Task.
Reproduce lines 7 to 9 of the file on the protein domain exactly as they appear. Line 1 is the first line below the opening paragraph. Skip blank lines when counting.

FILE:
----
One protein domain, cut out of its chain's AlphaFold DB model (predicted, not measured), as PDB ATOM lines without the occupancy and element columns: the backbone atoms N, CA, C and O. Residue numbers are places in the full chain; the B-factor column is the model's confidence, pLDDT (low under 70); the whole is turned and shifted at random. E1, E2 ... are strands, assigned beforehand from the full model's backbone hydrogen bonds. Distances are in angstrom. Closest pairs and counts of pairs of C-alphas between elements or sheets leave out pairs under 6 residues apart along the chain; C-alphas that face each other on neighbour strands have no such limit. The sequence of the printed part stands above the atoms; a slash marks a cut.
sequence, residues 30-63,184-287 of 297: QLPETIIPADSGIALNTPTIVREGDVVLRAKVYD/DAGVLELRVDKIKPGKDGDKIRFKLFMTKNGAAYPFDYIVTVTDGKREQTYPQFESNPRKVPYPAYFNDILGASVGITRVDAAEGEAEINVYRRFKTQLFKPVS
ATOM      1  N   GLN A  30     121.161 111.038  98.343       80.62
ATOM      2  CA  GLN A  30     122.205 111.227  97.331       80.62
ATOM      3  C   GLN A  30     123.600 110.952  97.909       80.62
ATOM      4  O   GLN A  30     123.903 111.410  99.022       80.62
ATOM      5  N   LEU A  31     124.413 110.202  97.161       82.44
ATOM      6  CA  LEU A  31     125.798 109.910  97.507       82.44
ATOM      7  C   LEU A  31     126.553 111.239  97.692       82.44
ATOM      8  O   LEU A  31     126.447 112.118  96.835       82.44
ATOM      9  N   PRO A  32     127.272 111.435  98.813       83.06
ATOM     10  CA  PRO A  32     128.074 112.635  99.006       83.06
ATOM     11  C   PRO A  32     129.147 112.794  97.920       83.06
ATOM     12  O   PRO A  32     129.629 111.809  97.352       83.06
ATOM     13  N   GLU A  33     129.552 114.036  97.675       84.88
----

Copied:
ATOM      6  CA  LEU A  31     125.798 109.910  97.507       82.44
ATOM      7  C   LEU A  31     126.553 111.239  97.692       82.44
ATOM      8  O   LEU A  31     126.447 112.118  96.835       82.44